The Anglo-Saxon legal institution of a trust is generally regarded as unique because of the simultaneous existence of a legal and equitable title. Legal systems based on Roman law recognize only the unity of ownership, which acts as the chief impediment to the introduction of trusts. Legislators in civil law and mixed jurisdiction countries discovered the relevant advantages of trusts in the economy and in the private sphere, therefore they tried to create similar institutions that could fulfil the same function.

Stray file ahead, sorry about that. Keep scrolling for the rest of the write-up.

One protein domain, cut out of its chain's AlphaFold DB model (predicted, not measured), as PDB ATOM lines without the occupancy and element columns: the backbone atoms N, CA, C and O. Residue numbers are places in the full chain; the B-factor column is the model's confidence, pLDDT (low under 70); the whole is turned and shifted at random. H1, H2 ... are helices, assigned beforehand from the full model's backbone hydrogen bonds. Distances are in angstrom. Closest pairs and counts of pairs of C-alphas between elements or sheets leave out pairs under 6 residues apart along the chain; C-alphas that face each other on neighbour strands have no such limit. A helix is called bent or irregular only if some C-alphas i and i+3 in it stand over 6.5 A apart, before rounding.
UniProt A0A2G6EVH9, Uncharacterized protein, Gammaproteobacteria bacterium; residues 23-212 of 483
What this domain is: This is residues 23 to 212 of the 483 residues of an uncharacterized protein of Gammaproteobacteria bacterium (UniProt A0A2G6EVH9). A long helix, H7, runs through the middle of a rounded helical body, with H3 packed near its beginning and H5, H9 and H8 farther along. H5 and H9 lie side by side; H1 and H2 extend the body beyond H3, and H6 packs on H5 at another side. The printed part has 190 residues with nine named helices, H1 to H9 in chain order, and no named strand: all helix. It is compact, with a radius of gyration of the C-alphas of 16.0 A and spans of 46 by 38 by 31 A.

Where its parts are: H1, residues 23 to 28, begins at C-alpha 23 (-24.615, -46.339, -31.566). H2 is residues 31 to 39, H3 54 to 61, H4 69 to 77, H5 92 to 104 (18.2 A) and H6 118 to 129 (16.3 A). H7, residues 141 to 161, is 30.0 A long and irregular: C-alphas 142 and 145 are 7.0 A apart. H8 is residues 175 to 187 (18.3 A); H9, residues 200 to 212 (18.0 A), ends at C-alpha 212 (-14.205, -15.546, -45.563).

The aim of this study is to present a view and a comparative law analysis of the trust-like devices of civil law and mixed jurisdictions, with special emphasis on the regulation of trust property. The comparison will take into account characteristics such as ownership of the trust fund, asset partitioning, the nature of the parties involved in the legal relationship, and the possibility of tracing. The functionality of institutions in civil law countries is more or less adequate to serve the purposes of a trust, but several important details and relevant differences should be highlighted.European Review of Private Law